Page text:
Genuine Fraud reminds me of a famous Seinfeld episode. Anyone who knows me knows that I adore watching Seinfeld reruns. If you are also a Seinfeld fan, you may remember an episode that is told in backwards order. It’s not my favorite Seinfeld episode, but I have always enjoyed its uniqueness and the writers’ willingness to try something different.
Hint: Don’t read too many reviews before reading Genuine Fraud; you may see too many spoilers. I personally loved this book, but Goodreads reviews are mixed. I did my best to keep my review spoiler-free, but if you want absolutely NO SPOILERS AT ALL, wait to read all reviews–including mine–until after you have read Genuine Fraud.
AUTHOR: E. Lockhart
PUBLICATION DATE: September 5, 2017
SOURCE: Public library OverDrive
SETTING: London, California, Mexico, 2016-2017
GIVE IT TO: HS
SUMMARY OF GENUINE FRAUD
A 17-year old girl is on the run from police. She’s smart though, and hides well.
REVIEW OF GENUINE FRAUD
I am going to try very hard to keep this review 100% spoiler-free. There’s a seventeen-year old girl on a treadmill in Mexico. The police have found her. The story is told backward, both starting and ending with the present. It’s a little confusing at first until you get used to the backward storytelling, but as you go, it makes more and more sense.
I was surprised to see how low the Goodreads ratings are right now. It seems some readers did not like the backward storytelling. Others complained that Genuine Fraud is too-similar to another book and movie (staying spoiler-free and not mentioning the title on purpose). I personally loved the backward storytelling, and I had no prior knowledge of said book/movie whatsoever.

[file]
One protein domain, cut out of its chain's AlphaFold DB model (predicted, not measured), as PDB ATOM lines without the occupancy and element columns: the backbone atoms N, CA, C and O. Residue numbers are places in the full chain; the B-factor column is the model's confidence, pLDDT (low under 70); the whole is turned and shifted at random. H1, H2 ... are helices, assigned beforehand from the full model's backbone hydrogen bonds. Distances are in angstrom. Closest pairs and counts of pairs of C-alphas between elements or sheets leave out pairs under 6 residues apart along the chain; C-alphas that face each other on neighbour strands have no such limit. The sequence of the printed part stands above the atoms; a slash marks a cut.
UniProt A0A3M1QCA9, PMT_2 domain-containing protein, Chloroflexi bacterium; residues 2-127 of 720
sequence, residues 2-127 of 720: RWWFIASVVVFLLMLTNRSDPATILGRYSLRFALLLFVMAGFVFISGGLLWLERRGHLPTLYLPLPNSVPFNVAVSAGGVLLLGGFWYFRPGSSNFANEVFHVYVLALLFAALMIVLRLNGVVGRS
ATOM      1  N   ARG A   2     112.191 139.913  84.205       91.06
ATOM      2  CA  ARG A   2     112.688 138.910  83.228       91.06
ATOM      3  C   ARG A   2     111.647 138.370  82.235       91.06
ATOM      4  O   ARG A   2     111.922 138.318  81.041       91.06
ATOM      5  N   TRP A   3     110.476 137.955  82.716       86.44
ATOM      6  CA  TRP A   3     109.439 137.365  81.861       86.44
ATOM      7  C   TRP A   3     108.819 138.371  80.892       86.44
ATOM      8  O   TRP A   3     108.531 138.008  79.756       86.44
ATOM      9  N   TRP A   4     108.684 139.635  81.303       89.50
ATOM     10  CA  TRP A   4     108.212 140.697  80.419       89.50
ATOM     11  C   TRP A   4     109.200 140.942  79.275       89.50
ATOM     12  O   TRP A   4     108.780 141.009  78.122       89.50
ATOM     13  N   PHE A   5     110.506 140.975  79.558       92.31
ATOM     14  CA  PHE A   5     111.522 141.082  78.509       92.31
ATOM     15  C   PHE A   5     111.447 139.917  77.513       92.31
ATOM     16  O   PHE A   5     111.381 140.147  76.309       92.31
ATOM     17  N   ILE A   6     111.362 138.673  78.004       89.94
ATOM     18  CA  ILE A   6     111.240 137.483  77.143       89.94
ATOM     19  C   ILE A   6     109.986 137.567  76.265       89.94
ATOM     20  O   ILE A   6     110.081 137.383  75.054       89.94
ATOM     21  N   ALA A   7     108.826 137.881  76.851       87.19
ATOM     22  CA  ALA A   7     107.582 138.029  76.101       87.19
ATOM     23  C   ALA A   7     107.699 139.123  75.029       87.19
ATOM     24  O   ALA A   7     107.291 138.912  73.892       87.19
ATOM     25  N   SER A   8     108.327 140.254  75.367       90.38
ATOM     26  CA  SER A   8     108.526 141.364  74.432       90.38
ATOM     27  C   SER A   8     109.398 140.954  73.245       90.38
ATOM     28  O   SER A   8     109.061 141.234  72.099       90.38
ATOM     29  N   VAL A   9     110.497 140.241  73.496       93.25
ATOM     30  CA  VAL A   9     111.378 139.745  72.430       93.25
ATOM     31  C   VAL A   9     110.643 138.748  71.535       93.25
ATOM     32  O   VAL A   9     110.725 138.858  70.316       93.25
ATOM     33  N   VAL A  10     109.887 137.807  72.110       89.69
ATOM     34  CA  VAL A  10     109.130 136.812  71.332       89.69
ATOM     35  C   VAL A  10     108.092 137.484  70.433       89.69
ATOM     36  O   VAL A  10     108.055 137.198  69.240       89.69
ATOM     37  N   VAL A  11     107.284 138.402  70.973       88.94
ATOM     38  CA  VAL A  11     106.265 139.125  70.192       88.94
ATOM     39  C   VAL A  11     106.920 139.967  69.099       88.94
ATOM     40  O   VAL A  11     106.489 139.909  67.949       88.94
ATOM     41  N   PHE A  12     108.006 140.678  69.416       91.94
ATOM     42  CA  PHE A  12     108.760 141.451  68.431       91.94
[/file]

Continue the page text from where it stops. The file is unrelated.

Perhaps that’s why I liked Genuine Fraud so much, because I didn’t compare it to anything else. For me, it was truly unique. I’m sure most students won’t be familiar with the book or movie, either, because the movie came out before most of today’s high school students were born. And the book was published when today’s students’ grandparents were young children.
I found Genuine Fraud to be exciting, unique, and page-turning fun. The characters of Jule, Imogen, Forrest, Patti, Brooke, and Paolo are so well-described that I can easily picture them and believe in who they are as people. I devoured Genuine Fraud in less than 24 hours, a feat for this busy mom that doesn’t happen often.
Interestingly, I was kind of “meh” about E. Lockhart’s We Were Liars, which has loads of fans and positive reviews. For me, this one was more interesting all the way through (I found We Were Liars boring and overly-angsty up to the last 50 pages or so).
So that’s all I can say. It’s far too easy to spoil this story, and I want you to experience it yourself. Keep an open mind, and remember that even if you know the movie/book comparison, most of your students will not.
THEMES: lying, envy, murder, unreliable narrator
THE BOTTOM LINE: A unique backward story that will be super-easy to booktalk in my library. Maybe not for everyone, but I truly loved it.
STATUS IN MY LIBRARY: Yep, gonna be ordering this one. An easy booktalk that will have students talking.
- Overall: 5/5
- Creativity: 5/5
- Characters: 5/5
- Engrossing: 5/5
- Writing: 5/5
- Appeal to teens: 5/5
- Appropriate length to tell the story: 5/5
- Language: medium; not much profanity, but I do remember at least one F-bomb
- Sexuality: medium; kissing, a remembered rape or attempted rape
- Violence: high; two murders described in detail, fighting
- Drugs/Alcohol: medium; underage drinking of fancy mixed drinks at resorts